Delight & inform

Scratch Travel

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The Scratch Map is nice new take on the tradition of marking travel on a map with pins. No pins necessary here, just a coin to scratch off foil over the countries, cities or states where you’ve travelled. Each map – whether of the world, the UK, US, or Europe – comes as a non-descript grey or brown poster. Scratch off a country you’ve been to, and lovely new colors are revealed, resulting in unique, personalized maps showing your travel bug.

Scientific Ice Cream

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We are always eager to try new kinds of ice cream – whether hand-churned or made laboratory-style via liquid nitrogen methods. The Fabulous Frozen Factory in Mexico’s San Pedro Garza García recently opened (cart shown above) with a carnival-lab design, complete with bright pastel stand mixers attached to liquid nitrogen tubes, so visitors can stand by and watch their treats be made. Similarly, at LA’s new Ice Cream Lab, each scoop is made to order using liquid nitrogen techniques, with flavors like Salt Lick Crunch – organic vanilla ice cream mixed with pretzels, caramel, and topped with sea salt.

Type City

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For typography-obsessed New Yorkers and visitors who wander the city distracted by the wondrous layers of old and new type on offer, you can share your finds and browse other’s at NYC_Type. A terrific aggregate of user-generated shots of hand-lettered, painted, imprinted, etc lettering that inhabits the city, the site is a great twist on exploring the city through it’s written words.

Food, Halved

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Food stylist Charlotte Omnès’ and photographer Beth Galton’s series “Cut Food” simultaneously makes us hungry and intrigued. The pair took several contrast-heavy foods, and played up their graphic shapes, colors and forms by cutting each in half, then photographing them on a stark black background. All are immediately recognizable, like deviled eggs, cans of soup and corn dogs, but the styling and compositions show the ordinary foods in a whole new light.

Weekly Cartooning

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New Yorker cartoons have always been a great, reliably witty take on the form, rounding out each magazine with their humor. Many of us have come to know the cartoonists by their idiosyncratic styles, so it’s welcome news to see this Kickstarter campaign for “Very Semi-Serious,” a new documentary that goes behind the scenes of the New Yorker’s cartoon department. Leah Wolchok and Davina Pardo’s film will show us the characters behind the cartoons, and the process involved in both the creation of each simple, sophisticated sketch and how the chosen few make it into the final magazine. Only a few days left to support!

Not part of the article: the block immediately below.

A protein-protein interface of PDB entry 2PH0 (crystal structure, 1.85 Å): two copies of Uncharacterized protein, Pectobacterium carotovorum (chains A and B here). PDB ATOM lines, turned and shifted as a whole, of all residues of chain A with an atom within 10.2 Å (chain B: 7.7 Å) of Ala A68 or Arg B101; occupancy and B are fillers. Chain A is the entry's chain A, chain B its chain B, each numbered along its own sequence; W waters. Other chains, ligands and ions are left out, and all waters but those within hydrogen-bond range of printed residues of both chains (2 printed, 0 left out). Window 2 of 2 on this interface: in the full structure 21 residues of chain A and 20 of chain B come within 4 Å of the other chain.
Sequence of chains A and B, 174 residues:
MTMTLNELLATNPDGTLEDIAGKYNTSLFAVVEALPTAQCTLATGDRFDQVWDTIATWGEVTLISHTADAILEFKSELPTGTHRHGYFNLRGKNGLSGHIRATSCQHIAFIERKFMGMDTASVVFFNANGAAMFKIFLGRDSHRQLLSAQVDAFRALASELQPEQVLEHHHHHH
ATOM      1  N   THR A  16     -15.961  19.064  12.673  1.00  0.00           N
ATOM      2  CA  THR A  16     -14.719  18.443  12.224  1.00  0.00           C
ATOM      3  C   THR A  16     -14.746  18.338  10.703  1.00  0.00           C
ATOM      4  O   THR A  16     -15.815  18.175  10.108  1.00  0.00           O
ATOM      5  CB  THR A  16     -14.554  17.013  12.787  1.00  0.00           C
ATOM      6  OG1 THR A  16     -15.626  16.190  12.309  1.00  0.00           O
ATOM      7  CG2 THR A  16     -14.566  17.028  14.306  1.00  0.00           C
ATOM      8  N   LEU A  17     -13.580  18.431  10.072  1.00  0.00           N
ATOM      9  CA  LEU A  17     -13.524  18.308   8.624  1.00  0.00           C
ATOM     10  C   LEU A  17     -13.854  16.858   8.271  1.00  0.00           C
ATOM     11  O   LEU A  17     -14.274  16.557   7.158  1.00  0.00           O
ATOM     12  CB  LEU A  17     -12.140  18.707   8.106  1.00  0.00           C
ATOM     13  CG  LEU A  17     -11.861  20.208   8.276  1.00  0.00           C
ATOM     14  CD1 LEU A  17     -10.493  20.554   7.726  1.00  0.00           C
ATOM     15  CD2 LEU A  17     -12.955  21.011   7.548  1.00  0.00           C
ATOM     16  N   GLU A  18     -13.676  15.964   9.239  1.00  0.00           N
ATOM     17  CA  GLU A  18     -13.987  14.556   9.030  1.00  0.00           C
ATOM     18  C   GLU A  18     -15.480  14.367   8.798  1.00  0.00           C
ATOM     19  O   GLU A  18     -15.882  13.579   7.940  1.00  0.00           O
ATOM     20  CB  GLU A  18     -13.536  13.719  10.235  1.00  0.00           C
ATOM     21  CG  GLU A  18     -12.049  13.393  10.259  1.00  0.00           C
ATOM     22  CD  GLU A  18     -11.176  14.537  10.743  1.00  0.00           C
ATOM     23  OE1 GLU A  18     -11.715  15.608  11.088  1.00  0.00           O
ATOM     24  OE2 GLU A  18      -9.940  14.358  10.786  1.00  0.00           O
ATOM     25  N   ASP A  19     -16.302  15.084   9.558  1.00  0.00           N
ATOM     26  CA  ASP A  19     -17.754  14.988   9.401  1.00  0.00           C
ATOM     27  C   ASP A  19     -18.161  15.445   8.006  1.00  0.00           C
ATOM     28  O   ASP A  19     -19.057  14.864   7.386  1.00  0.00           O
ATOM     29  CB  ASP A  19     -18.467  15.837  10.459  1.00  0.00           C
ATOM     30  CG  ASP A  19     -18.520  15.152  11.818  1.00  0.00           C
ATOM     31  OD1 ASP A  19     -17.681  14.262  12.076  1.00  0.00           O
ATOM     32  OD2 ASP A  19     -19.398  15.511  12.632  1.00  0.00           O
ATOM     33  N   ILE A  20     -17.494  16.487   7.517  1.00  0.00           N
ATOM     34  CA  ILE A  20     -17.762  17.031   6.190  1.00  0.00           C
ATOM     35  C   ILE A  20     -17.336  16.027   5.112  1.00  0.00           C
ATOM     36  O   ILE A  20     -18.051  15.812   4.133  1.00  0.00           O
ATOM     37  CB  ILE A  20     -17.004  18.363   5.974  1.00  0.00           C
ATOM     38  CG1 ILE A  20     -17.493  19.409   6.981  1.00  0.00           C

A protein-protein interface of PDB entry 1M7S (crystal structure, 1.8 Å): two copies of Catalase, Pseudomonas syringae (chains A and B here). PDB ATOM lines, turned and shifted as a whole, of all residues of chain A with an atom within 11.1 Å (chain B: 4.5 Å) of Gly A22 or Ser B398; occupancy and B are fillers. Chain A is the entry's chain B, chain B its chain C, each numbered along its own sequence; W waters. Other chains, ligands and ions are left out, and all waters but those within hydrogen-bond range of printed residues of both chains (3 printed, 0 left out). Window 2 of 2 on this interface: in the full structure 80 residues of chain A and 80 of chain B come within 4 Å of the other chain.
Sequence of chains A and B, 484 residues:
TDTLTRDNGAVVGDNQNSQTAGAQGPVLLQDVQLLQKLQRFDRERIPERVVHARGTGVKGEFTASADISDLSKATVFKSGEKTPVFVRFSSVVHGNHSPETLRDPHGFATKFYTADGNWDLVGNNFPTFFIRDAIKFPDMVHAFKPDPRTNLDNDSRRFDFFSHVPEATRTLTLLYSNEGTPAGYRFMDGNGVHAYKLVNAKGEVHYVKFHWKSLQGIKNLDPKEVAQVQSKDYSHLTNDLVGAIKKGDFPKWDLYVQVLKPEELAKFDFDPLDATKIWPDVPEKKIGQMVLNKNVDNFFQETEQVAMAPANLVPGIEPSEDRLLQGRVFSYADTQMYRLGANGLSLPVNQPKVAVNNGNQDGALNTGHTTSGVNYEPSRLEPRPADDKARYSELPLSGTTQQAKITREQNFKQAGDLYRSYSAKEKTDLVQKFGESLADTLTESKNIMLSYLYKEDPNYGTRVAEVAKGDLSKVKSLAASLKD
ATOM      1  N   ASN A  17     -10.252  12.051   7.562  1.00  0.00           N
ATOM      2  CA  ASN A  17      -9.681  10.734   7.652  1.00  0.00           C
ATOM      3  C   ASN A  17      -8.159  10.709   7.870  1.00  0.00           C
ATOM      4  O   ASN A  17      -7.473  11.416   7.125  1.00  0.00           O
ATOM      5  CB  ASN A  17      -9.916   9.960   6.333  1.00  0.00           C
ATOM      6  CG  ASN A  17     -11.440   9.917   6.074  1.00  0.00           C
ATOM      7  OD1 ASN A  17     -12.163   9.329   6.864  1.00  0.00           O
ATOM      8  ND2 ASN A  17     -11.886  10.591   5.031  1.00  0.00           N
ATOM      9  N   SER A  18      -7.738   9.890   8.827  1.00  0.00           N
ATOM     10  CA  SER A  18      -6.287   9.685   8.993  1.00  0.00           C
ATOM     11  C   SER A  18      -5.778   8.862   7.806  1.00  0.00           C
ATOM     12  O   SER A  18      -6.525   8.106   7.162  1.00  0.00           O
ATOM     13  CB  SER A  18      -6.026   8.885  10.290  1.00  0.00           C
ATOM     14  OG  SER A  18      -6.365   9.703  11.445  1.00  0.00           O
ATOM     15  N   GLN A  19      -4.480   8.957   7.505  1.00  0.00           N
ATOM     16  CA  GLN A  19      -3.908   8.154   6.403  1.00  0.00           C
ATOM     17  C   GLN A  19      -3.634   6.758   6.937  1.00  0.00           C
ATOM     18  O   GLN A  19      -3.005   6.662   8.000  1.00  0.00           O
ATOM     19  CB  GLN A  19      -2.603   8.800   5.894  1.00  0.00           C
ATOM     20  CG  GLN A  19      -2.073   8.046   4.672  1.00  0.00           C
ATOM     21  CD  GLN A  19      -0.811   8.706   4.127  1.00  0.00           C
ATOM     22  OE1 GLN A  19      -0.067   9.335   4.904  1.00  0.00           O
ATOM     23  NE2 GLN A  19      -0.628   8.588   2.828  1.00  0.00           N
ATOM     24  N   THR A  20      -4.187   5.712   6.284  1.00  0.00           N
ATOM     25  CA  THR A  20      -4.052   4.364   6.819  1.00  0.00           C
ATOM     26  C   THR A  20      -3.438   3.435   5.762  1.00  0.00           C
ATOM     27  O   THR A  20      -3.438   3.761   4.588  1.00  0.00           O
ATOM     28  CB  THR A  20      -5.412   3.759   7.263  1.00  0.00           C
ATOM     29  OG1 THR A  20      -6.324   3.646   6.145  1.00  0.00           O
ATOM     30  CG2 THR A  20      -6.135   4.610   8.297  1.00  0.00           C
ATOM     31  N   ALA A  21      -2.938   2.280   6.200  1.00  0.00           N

Superformula

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A wonderfully genius collaboration between Warner Bros and JWT Brazil, children’s chemotherapy bags were re-branded as “Superformula.” To help introduce kids with leukemia to the concept of the treatment, Warner Bros sketch artists created entire comic book stories that emulate the kids’ own cancer fight, with the superformula as the solution. A simple protective case with superhero logos was devised to cover treatment bags, and kids are given the comics to read and understand the process. Check out the heartwarming video explaining the project.

Fletcher Archive

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The influential and expansive work of Alan Fletcher was recently made available in an online archive, documenting and categorizing his span of 50+ years of work, including his years as a student. Fletcher is known for “reinvigorating British post-war design,” with terrific corporate identity and book work, and as a co-founder of Pentagram in London. The archive breaks down his work by agency and years, and additionally into “Context,” “Subject,” “Genre,” and “Client.” Collages, illustrations, typography, objects, pictures and writing are all included.

Garden Reading

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For a workshop for Ministry Street Stories, a nonprofit aiming to inspire kids through creative writing, Burgess Studio developed a lovely new format for mesostic poems (in which a vertical phrase combines with lines of horizontal text). In a workshop at Hoxton Street Monster Supplies, local children in East London developed their mesostic poems, with help from writers and poets. Their creations were then assembled into colorful little garden signs, and displayed in St Mary’s Secret Garden.

Bursting Florals

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Singaporean photographer Qi Wei Fong does what may be unthinkable to some – disassembling beautiful, blooming flowers. What’s incredible is how Fong then takes every individual petal, piece and bud, and re-assembles them into gorgeous new renditions of their prior floral forms. Maintaining the radiating structure, he carefully arranges petals around their core, against bright white backgrounds, creating full, expressive, bursting photographs.

Colorful Characters

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Belgium artist and illustrator Oli B brightened our day with his wonderful, colorful characters and installations. He paints on canvas – but also on walls, storefront covers, mail boxes and more, all with his brightly animated, amorphous drooping forms that come together to create surreal, imaginative landscapes. Olga, his lacquered wooden cabinet (above), is one of his characters come to life, with doors that open and drawers that pull out.

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